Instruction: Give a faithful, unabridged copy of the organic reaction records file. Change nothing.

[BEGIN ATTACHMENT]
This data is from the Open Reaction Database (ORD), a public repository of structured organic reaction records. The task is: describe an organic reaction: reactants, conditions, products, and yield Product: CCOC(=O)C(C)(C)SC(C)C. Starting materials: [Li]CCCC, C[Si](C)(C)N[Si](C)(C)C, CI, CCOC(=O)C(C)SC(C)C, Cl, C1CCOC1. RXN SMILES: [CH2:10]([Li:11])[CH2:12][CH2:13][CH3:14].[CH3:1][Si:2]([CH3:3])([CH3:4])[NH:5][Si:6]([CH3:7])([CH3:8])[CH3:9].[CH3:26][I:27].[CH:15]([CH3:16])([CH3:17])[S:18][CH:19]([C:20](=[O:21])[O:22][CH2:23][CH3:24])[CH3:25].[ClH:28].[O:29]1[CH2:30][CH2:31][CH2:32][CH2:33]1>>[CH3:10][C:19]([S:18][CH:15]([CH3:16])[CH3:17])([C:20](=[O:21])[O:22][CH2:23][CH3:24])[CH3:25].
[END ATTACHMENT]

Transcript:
This data is from the Open Reaction Database (ORD), a public repository of structured organic reaction records. The task is: describe an organic reaction: reactants, conditions, products, and yield Product: CCOC(=O)C(C)(C)SC(C)C. Starting materials: [Li]CCCC, C[Si](C)(C)N[Si](C)(C)C, CI, CCOC(=O)C(C)SC(C)C, Cl, C1CCOC1. RXN SMILES: [CH2:10]([Li:11])[CH2:12][CH2:13][CH3:14].[CH3:1][Si:2]([CH3:3])([CH3:4])[NH:5][Si:6]([CH3:7])([CH3:8])[CH3:9].[CH3:26][I:27].[CH:15]([CH3:16])([CH3:17])[S:18][CH:19]([C:20](=[O:21])[O:22][CH2:23][CH3:24])[CH3:25].[ClH:28].[O:29]1[CH2:30][CH2:31][CH2:32][CH2:33]1>>[CH3:10][C:19]([S:18][CH:15]([CH3:16])[CH3:17])([C:20](=[O:21])[O:22][CH2:23][CH3:24])[CH3:25].